Only the clicking of keys breaks the silence that reigns in the office of James Cook, who creates drawings with uncanny precision with his typewriter.
From American actor Tom Hanks to the London Eye, the famous Ferris wheel in the British capital, James Cook, 25, composes real works of art using letters and symbols from his device.
The youngster began drawing this way in 2014, after discovering the work of an artist in high school who had used the same process since the 1920s.
Then he decides to try something that seems “impossible” to him.
“I decided to buy my own typewriter just out of curiosity,” he told AFP from his London studio.
“Since then, I’ve learned to draw a little bit,” he said.
At first, the young artist reproduced the buildings, which he believed were easier to draw because of the straight lines and left-to-right movement of the machine.
“I couldn’t draw faces before I started writing with a typewriter,” he said. “Actually, I draw faces better with a typewriter now than with a pencil,” laughs the now architecture student.
Building on his success in social networks with his 20,000 subscribers on Instagram, he continues to draw and give a second life to typewriters given to him by some fans.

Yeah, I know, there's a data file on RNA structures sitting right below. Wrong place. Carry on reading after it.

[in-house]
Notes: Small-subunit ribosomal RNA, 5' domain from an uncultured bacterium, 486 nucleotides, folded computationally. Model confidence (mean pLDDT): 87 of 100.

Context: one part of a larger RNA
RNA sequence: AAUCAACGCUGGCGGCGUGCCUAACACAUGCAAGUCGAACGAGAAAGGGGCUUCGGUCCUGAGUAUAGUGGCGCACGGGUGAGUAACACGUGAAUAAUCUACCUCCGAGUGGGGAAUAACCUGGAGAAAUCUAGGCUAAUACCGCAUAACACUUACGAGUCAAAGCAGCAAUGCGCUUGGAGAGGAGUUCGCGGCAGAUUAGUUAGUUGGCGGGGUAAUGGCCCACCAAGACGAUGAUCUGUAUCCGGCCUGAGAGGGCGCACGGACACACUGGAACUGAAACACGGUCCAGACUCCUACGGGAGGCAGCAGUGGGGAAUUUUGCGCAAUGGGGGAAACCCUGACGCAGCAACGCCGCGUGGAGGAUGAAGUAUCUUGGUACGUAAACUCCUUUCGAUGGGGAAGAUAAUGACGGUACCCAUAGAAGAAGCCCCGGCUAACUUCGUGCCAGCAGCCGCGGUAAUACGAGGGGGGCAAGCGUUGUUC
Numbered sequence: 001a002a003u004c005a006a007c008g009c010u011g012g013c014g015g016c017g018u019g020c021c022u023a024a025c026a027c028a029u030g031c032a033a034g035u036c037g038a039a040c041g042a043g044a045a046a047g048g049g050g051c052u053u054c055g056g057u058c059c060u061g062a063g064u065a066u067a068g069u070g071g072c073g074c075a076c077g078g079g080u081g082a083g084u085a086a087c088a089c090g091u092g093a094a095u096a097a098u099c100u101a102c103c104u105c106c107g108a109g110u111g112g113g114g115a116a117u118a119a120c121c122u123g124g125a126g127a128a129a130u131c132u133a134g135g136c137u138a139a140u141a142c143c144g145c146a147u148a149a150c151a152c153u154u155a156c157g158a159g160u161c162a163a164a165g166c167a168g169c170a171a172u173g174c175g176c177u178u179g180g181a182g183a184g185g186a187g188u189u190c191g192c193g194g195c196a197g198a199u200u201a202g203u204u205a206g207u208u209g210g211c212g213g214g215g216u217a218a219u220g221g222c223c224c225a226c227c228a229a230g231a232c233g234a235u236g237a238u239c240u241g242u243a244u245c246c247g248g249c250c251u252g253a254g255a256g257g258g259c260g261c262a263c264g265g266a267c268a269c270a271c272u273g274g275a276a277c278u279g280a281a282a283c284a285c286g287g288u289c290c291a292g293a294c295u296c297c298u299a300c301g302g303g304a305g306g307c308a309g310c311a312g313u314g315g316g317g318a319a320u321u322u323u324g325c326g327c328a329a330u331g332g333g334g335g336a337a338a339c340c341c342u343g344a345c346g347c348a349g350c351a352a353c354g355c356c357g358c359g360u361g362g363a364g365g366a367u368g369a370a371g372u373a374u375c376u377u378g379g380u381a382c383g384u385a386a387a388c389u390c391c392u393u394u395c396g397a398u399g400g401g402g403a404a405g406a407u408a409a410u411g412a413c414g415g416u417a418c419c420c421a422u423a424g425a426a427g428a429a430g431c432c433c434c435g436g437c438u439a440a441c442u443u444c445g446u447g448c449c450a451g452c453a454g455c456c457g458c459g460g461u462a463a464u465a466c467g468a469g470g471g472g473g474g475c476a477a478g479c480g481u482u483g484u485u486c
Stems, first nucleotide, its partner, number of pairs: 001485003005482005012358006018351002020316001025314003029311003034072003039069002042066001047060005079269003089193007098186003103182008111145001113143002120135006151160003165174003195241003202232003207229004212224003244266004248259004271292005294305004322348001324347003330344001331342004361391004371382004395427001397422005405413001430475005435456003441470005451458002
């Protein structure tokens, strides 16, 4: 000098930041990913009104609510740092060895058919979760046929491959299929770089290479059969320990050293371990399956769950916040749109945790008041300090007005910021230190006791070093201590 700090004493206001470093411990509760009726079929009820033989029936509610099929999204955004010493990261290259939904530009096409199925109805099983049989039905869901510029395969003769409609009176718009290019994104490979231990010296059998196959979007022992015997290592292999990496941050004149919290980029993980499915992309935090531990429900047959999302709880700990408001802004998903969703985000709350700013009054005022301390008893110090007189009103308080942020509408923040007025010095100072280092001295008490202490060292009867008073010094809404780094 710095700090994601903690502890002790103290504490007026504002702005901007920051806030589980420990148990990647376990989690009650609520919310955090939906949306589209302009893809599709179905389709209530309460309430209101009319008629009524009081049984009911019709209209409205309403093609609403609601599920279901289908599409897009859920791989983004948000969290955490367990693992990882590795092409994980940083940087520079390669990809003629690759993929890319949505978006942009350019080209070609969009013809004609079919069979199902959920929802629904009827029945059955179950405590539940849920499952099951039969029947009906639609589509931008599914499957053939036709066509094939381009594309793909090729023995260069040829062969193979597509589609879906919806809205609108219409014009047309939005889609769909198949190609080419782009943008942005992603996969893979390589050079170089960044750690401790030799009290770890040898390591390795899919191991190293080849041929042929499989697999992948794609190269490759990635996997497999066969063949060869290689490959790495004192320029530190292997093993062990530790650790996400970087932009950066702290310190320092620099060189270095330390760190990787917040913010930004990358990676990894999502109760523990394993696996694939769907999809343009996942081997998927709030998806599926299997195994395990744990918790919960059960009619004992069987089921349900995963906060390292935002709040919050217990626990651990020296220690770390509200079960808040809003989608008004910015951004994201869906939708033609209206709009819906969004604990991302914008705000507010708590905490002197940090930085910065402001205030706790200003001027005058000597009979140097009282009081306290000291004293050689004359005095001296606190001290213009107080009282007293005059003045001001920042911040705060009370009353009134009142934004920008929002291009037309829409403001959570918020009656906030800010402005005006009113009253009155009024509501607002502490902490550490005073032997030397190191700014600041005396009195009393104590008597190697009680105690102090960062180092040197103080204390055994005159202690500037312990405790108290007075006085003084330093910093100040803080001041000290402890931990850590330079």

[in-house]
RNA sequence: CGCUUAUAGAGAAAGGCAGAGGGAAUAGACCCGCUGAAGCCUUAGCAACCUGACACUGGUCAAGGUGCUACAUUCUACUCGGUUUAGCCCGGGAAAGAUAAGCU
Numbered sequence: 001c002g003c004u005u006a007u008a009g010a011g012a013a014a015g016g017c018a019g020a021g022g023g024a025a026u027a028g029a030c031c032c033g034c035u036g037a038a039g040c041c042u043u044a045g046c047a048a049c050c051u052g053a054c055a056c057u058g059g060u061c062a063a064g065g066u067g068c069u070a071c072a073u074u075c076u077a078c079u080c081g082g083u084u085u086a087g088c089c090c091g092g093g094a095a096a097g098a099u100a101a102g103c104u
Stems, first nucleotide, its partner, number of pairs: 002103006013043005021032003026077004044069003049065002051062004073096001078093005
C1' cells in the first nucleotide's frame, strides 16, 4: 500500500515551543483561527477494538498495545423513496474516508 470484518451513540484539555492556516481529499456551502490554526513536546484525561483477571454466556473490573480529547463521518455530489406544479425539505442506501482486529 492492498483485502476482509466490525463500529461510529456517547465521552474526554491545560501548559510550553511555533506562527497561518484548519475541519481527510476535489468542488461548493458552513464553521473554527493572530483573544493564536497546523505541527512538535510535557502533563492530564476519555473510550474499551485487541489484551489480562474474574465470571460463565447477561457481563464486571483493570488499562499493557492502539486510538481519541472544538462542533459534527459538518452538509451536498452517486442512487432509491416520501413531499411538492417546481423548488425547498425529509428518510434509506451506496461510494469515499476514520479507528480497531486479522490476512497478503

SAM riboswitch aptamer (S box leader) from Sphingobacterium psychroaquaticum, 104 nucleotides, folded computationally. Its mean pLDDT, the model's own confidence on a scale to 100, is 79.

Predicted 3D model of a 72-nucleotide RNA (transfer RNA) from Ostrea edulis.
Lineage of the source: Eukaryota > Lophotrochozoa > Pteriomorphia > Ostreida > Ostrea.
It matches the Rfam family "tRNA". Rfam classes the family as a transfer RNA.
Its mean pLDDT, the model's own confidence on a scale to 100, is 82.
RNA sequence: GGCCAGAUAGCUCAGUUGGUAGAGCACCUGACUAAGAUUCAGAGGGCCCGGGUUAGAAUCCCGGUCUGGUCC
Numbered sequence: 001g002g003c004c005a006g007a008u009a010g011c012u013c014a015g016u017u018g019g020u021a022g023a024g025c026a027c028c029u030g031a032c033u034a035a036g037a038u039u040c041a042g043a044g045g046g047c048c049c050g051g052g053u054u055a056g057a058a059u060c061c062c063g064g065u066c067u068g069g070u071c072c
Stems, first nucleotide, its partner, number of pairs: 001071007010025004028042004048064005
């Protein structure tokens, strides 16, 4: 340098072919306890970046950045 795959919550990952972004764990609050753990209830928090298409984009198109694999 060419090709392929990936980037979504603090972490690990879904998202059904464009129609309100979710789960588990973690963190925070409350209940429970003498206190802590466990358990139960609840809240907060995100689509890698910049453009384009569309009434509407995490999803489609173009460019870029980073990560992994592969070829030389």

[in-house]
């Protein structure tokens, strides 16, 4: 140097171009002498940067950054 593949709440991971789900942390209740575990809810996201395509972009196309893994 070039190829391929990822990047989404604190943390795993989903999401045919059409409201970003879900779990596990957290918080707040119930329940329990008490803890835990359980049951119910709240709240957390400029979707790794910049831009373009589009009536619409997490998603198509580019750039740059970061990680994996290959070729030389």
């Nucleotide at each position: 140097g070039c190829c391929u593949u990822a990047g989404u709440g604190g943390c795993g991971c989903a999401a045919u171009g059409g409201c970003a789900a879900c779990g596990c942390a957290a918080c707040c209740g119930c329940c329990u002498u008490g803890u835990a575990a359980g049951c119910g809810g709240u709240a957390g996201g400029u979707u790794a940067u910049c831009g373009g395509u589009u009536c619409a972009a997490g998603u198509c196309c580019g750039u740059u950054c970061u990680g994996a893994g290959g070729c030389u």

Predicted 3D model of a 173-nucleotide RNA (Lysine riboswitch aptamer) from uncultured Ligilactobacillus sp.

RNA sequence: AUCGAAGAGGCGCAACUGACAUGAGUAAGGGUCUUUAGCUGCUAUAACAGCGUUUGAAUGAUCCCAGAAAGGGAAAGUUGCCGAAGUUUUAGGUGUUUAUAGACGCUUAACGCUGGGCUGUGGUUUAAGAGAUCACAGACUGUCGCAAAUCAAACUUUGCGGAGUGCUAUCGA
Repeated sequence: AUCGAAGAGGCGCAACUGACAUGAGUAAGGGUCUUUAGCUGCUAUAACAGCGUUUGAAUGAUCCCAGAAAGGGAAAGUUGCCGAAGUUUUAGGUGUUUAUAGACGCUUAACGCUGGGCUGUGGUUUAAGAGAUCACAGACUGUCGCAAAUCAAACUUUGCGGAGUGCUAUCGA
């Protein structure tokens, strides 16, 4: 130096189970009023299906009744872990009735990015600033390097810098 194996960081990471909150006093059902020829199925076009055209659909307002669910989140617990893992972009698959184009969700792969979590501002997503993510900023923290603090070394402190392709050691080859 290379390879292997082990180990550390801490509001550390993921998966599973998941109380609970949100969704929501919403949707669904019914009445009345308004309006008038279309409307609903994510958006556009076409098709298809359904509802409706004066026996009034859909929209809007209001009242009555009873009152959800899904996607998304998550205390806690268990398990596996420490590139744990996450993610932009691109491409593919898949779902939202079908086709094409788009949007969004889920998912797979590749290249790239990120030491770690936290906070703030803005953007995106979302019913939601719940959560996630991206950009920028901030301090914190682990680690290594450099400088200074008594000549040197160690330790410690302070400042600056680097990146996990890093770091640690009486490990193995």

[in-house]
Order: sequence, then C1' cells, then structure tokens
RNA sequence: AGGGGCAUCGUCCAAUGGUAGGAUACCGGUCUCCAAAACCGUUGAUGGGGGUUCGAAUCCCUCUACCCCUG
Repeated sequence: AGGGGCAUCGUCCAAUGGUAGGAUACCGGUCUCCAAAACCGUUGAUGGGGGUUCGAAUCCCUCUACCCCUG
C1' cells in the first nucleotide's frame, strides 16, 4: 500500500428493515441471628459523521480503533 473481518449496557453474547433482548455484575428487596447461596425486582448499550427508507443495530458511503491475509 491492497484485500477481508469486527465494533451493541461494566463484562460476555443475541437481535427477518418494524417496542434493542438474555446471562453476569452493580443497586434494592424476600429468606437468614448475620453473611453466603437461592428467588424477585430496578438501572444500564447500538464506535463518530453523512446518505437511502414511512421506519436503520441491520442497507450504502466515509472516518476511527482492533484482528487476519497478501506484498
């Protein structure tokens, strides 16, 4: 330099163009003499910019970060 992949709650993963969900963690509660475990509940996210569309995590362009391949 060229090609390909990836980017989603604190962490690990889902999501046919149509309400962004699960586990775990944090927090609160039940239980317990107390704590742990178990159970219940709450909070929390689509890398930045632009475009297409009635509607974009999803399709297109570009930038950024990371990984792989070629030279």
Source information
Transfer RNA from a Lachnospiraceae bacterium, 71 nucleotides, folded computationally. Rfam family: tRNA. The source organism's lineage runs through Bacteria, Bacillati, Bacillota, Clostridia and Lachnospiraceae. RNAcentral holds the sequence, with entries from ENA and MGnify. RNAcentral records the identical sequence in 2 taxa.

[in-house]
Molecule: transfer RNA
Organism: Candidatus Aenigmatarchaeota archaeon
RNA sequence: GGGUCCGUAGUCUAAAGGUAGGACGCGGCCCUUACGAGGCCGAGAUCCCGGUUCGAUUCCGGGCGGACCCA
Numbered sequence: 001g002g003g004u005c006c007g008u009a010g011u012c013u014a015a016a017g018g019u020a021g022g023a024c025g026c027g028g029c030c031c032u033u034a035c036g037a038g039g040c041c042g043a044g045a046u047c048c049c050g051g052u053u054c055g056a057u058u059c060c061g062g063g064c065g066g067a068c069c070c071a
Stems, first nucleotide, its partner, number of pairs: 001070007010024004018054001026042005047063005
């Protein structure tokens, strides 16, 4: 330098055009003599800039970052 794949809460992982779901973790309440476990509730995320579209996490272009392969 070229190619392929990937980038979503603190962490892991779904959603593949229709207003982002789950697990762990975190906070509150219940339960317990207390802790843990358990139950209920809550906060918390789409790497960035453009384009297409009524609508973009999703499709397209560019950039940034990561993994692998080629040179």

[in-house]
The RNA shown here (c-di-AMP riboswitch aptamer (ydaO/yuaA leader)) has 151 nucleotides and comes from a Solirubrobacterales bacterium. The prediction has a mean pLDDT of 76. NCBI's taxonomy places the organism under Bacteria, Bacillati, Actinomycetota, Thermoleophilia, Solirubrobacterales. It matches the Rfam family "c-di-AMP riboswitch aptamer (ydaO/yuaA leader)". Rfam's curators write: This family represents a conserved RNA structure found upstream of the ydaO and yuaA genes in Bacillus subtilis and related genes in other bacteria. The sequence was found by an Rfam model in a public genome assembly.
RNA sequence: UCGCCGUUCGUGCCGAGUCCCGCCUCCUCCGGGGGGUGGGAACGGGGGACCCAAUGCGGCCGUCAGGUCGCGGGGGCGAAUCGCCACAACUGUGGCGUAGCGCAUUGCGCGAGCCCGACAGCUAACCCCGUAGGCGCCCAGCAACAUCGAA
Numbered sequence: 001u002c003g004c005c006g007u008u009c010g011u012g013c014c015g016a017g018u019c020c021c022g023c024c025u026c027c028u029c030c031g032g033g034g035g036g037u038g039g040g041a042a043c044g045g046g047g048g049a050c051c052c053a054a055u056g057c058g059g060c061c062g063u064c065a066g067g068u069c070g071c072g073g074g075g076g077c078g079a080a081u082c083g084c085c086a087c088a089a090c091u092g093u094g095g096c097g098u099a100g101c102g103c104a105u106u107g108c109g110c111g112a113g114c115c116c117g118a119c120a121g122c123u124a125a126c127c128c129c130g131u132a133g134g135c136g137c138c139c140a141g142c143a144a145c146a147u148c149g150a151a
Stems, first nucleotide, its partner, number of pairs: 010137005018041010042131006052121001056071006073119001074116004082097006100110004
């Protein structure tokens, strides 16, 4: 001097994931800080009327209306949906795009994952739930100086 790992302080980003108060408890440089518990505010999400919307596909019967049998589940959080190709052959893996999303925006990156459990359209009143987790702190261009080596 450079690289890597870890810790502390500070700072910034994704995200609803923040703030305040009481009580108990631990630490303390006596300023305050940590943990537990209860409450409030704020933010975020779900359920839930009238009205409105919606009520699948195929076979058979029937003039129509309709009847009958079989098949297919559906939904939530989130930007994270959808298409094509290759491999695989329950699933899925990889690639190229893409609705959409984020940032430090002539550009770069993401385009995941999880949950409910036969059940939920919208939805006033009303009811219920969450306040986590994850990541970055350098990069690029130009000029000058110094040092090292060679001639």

“Always a Challenge”
James Cook could draw anywhere in the shadow of the London Eye or on the banks of the Thames next to the British Parliament. Under the big blue sky, he draws that day using the “@” symbol, numbers or the letters “W” and “P”.
For portraits, he uses parentheses to reproduce the shape of the eyes, while for skin, he uses a “large surface covering” mark.
As he types intently on his machine, he quickly catches the attention of onlookers.
“Before Microsoft Word and everything else was invented, this is how we wrote letters,” responded David Asante, a computer engineer at the hospital. “It’s impressive that he can turn it into a masterpiece. »
James Cook could take four to five days to draw small illustrations, but portraits were more tedious, the young man explained, who found it “really satisfying” to work from a “limited” tool.
And “it’s never going to be easy,” he says. “It’s always a challenge. »
The artist will exhibit his works in England this summer and hopes to enter the “Guinness World Record” for the largest typewriter drawing.